At the beginning of 2012 REST unexpectedly received a female Cape pangolin. The team at REST decided to release her into the wild but before they could do so she gave birth to a pangolin pup. The mother then made her way back into the bush leaving the pup behind. Motherless, this pup, affectionately called Baby Pang, now spends its time foraging around the surrounds of the REST grounds. It is currently being weaned off of human contact and is almost fully prepared for a re-entry into the wild.

So little is known of Cape pangolins and their habits that they need to be carefully monitored in unique situations like the one described above. One of the major successes at REST is their ability to care for pangolins. Usually, pangolins die when kept in captivity but at REST the gentle creatures flourish before being sent back into the wild. Baby Pang is one of two pangolins, world-wide, to survive after being born in captivity. Maria attributes this success to their methods. At REST the emphasis is always on limiting the stress an animal experiences thus increasing its chances of survival. The team at REST also makes every effort to keep these animals as close to their natural habitats as possible.

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During our visit we were allowed to walk with Baby Pang and watch how it forages
in its natural environment.

Zola the Pangolin

While visiting REST we were fortunate enough to observe the arrival of a new Cape pangolin that had been confiscated from black market pet dealers just outside a nearby town. This pangolin (now called Zola) was clearly distressed and disorientated in its new environment. As a result Devries (a game ranger on loan from the neighbouring Okonjima game reserve) and Maria wanted to get her back out into the wild as soon as possible.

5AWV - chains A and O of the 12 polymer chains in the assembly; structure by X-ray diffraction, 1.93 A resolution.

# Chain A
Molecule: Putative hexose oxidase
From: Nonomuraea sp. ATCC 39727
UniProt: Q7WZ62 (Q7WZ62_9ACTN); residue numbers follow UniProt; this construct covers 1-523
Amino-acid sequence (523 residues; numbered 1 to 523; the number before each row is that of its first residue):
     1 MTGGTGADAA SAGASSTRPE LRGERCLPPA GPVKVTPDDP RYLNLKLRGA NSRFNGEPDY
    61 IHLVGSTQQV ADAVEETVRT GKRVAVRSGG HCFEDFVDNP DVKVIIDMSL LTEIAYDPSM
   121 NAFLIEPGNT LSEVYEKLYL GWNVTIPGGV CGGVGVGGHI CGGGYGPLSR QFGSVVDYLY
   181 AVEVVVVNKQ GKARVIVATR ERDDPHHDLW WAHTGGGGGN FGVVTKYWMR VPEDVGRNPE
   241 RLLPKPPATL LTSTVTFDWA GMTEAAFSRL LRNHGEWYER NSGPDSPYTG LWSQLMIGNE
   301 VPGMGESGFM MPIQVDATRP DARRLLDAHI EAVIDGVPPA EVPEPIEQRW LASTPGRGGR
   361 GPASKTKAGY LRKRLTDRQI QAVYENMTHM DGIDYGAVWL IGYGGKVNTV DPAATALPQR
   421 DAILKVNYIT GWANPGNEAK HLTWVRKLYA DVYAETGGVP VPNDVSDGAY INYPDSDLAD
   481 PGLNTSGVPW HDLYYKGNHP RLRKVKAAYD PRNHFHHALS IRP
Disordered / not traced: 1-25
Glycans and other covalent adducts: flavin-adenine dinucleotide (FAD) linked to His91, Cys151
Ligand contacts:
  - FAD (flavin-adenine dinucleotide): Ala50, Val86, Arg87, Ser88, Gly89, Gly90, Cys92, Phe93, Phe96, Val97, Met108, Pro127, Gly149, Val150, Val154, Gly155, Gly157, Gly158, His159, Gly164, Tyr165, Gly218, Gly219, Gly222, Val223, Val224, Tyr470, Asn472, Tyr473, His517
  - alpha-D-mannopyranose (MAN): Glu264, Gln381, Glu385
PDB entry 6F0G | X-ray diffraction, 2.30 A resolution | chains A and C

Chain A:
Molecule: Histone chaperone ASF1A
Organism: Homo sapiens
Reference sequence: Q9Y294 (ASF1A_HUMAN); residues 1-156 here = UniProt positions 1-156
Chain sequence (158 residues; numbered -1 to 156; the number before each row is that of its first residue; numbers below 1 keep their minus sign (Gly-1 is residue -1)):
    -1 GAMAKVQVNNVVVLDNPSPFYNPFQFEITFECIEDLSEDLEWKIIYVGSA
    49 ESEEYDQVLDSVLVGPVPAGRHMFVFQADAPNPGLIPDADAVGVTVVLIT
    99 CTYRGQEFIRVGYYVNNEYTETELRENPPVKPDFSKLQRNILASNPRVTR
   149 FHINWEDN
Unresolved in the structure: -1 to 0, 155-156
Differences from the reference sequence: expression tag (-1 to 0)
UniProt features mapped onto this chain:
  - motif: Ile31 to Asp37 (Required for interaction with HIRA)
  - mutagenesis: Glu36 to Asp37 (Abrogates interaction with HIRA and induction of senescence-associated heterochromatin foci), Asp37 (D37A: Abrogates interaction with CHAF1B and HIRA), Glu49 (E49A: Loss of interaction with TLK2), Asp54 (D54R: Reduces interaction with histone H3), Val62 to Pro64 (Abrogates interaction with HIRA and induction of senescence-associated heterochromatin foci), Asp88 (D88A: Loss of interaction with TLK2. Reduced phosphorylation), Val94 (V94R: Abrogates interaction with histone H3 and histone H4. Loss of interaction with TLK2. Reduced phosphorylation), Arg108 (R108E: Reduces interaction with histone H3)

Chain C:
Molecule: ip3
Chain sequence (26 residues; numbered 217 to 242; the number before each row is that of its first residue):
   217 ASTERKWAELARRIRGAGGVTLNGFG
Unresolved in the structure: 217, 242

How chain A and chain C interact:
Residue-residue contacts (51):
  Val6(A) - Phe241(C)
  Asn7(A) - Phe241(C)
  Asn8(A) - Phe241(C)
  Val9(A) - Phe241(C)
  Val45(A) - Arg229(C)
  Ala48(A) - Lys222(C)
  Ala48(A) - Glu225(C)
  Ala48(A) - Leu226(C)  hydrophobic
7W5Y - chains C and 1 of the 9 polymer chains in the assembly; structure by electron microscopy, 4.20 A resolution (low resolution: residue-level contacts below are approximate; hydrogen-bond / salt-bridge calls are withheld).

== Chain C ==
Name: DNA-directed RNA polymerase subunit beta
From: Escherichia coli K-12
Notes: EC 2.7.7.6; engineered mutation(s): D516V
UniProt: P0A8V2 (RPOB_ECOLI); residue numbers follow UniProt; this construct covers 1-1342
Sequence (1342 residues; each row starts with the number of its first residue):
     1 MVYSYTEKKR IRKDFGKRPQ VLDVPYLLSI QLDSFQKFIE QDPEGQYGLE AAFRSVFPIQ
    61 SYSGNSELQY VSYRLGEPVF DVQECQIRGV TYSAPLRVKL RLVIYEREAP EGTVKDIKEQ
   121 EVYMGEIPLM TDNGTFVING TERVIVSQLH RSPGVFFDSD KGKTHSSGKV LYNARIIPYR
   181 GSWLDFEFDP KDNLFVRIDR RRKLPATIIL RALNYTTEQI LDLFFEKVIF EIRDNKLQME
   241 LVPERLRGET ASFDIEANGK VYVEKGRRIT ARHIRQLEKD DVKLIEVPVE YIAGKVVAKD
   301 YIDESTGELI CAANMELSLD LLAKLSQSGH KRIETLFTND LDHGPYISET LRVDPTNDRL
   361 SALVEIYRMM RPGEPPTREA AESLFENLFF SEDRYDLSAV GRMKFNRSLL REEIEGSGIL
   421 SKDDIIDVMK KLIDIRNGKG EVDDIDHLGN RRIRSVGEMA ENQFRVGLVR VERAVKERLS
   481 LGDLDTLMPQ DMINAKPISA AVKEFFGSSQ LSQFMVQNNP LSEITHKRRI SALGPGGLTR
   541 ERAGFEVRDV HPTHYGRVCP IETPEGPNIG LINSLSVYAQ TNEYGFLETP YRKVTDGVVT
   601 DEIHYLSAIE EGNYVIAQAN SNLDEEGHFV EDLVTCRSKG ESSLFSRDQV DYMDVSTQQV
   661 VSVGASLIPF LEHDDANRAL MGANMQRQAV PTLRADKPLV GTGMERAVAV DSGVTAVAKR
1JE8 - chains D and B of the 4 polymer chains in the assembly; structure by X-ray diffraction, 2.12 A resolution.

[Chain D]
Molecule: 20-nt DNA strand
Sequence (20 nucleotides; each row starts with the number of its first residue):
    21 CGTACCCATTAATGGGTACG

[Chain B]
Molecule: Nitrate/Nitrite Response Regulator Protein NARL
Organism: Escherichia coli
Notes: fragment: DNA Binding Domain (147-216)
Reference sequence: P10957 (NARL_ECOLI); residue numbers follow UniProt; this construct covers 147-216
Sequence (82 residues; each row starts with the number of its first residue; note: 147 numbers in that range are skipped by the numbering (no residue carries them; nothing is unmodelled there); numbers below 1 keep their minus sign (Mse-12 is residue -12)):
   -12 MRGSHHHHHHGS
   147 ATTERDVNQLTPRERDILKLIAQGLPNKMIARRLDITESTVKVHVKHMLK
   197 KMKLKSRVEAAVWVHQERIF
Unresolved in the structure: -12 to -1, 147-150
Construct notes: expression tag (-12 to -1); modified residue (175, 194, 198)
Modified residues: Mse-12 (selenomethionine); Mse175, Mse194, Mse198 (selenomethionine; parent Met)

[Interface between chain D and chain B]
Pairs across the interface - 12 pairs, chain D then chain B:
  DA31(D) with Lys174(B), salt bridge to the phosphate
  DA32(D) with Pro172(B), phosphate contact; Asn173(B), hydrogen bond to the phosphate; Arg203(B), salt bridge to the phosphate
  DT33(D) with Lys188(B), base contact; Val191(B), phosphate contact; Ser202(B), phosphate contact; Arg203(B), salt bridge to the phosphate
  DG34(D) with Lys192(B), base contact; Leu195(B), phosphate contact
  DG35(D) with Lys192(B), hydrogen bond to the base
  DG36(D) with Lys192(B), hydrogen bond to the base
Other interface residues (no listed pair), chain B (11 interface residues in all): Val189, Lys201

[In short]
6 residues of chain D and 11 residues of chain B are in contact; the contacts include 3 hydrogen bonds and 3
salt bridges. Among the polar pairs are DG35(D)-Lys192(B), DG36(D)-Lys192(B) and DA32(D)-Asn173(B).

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Maria wanted to limit her exposure to humans and thus increase her chances of re-intergrating back into the world of the Cape pangolins. Before this release could be effected a non-instrusive tracker needed to be attached to one of Zola’s scales and we were allowed to document this highly sensitive and rare procedure.

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It was touching to see the amount of genuine concern and care that was lavished upon this strange and beautiful creature. The radio transmitter was attached with a minimum of stress and Zola was taken inside Maria’s house to recuperate in preparation for her re-release into the wild. When we left REST the next day Zola was notably more relaxed and comfortable. It seemed a fitting end to an experience that was both hopeful and inspiring.

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When we left Zola was hanging out on an old wine barrel enjoying some afternoon sun.

How You Can Get Involved

The easiest way to help is by giving donations to REST either through websites like Rockethub or through REST’s website itself. Another great way to help out is to volunteer to work at REST. The three volunteers we spent time with: Simon, Thomas and Anna had only compliments and heartfelt commendations when asked about the program.

REST also offers day tours around its facilities and depending on what time of the day you arrive and how long you are willing to stay you may get a chance to see these curious little creatures. Limited accomodation is also available and must be booked in advance. Contact the REST team by email with any enquiries you might have.

In some parts of the world it may already be too late to save these gentle creatures but in Namibia we are uniquely positioned to lead the charge in the conservation and study of pangolins. The more we understand these animals the easier it will become to protect them from future dangers.

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As we were leaving Baby Pang decided Maria's head looked like a good place to perch.